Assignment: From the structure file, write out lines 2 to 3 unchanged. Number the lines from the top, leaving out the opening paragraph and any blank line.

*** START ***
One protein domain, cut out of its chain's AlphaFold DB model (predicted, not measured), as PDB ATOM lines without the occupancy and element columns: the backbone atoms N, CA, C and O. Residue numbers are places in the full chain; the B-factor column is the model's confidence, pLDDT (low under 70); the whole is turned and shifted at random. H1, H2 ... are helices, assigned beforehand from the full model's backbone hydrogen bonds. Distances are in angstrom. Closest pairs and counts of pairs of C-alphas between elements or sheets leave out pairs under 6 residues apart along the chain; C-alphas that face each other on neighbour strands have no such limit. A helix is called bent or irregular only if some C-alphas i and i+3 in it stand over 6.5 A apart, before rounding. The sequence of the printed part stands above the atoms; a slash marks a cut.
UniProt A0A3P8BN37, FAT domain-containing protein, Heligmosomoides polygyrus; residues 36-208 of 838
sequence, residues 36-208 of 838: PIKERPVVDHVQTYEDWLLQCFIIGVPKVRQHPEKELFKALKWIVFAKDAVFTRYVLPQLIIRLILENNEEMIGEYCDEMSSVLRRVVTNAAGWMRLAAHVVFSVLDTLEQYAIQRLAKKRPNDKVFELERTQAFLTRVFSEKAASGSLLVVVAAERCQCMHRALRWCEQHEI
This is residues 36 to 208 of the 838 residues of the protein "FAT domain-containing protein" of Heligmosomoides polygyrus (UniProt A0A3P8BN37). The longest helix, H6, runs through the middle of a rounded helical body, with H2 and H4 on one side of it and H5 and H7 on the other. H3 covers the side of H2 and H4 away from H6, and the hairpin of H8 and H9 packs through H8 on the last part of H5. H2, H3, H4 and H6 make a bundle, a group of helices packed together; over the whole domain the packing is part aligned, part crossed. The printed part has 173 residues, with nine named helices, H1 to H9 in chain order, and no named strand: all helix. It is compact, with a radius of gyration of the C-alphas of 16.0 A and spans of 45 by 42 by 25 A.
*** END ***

sequence, residues 36-208 of 838: PIKERPVVDHVQTYEDWLLQCFIIGVPKVRQHPEKELFKALKWIVFAKDAVFTRYVLPQLIIRLILENNEEMIGEYCDEMSSVLRRVVTNAAGWMRLAAHVVFSVLDTLEQYAIQRLAKKRPNDKVFELERTQAFLTRVFSEKAASGSLLVVVAAERCQCMHRALRWCEQHEI
This is residues 36 to 208 of the 838 residues of the protein "FAT domain-containing protein" of Heligmosomoides polygyrus (UniProt A0A3P8BN37). The longest helix, H6, runs through the middle of a rounded helical body, with H2 and H4 on one side of it and H5 and H7 on the other. H3 covers the side of H2 and H4 away from H6, and the hairpin of H8 and H9 packs through H8 on the last part of H5. H2, H3, H4 and H6 make a bundle, a group of helices packed together; over the whole domain the packing is part aligned, part crossed. The printed part has 173 residues, with nine named helices, H1 to H9 in chain order, and no named strand: all helix. It is compact, with a radius of gyration of the C-alphas of 16.0 A and spans of 45 by 42 by 25 A.